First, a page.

The physical causal closure thesis challenges this account. It attempts to reduce all teleological final (and formal) causes to efficient causes. Goetz and Taliaferro urge that this challenge is unjustified, partly because it would imply that the real cause of arguing for the physical causal closure is neurobiological activity in the brain, not (as we know it is) the purpose-based attempt to understand the world and explain it to others.
Views of David Deutsch
Causal closure cannot be resolved if we give up at some point. For each causal explanation, new questions emerge. According to David Deutsch causal closure is impossible to be resolved in every day life (it is fallacy when it's used to assert a non-Everettian single first cause or when it's used to hide hypernymic ontological questions [like constructors] beyond specific events [like constructor results]). The correct term is "Everettian causal connectome" or "manyworlded causal connectome". Many-worlds interpretation is about alternative events, but a deeper approach on Hugh Everett's view is the many-constructors interpretation (any universe-making constructor necessarily exists; is self-caused being mathematically correct).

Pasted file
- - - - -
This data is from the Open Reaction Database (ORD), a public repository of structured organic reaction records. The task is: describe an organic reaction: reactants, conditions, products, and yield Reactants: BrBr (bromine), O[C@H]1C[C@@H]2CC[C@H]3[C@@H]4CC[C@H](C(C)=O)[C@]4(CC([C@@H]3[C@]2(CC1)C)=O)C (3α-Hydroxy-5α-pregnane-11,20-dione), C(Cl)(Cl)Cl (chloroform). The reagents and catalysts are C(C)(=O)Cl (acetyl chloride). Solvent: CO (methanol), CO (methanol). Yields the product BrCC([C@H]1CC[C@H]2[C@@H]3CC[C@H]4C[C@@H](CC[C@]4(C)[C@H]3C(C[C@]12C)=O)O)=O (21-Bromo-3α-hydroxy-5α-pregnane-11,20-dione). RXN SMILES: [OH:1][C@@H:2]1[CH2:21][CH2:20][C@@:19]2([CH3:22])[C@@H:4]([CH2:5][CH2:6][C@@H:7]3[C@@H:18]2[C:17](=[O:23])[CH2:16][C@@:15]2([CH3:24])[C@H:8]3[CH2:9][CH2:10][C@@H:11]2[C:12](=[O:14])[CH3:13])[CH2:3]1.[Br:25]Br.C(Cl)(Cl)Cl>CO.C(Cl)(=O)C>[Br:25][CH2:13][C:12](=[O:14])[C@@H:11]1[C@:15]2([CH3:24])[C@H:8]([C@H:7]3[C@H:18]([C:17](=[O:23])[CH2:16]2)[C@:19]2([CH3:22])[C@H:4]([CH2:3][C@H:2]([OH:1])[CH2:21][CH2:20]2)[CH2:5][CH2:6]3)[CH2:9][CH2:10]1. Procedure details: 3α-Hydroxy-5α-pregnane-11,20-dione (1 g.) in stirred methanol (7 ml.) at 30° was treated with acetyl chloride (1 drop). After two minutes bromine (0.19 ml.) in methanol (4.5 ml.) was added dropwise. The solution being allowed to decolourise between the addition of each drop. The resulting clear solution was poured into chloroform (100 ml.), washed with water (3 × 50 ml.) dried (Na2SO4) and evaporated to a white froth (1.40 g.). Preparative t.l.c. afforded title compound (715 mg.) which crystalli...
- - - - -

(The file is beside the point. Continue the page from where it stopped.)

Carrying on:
God is an exo-cause of the universe (not a self-cause); but still God is a self-cause of the system God—universe; thus any cosmogonic theory requires self-causation (or self-causality). God is necessarily a person; if God were a physicalist procedure then we simply distort language by merging semantics. God is a personhooded thinker, thus he requires a personhood-yielding computer (aka brain; but immaterial and not necessarily similar to ours). The idealized brain can be described topologically as a connectome with nodes (infinite brain models are possible; like a cloud of different densities and different permitted directions of informational flow). Topology doesn't have to do with specific distances (but relationships; with many of them you may get interpreted distances by observers made of the same topological stuff), but specific topological connectomes create distance-like rules (for example topology is used in the foundations of quantum mechanics; theoretically it has nothing to do with specific distances, but procedural restrictions create relative distances amongst objects created by the same rules). Thus even an idealized immaterial brain, would topologically require volume in order it doesn't merge its nodes; and thinking requires time (thinking is procedural; otherwise it would be static structure; but static structure isn't universe-like; it doesn't meet the criteria of spacetime, and it cannot be procedurally perceived if in that reality everything is static). Thus spacetime is more fundamental than brains; and God is impossible being not the utmost fundamental. God cannot resolve the causal closure by failing to being the utmost fundamental existence; thus by failing to exist (thinking requires a connectome, and God requires causal closure to be possible at the fundamental level, without Everettian alternatives).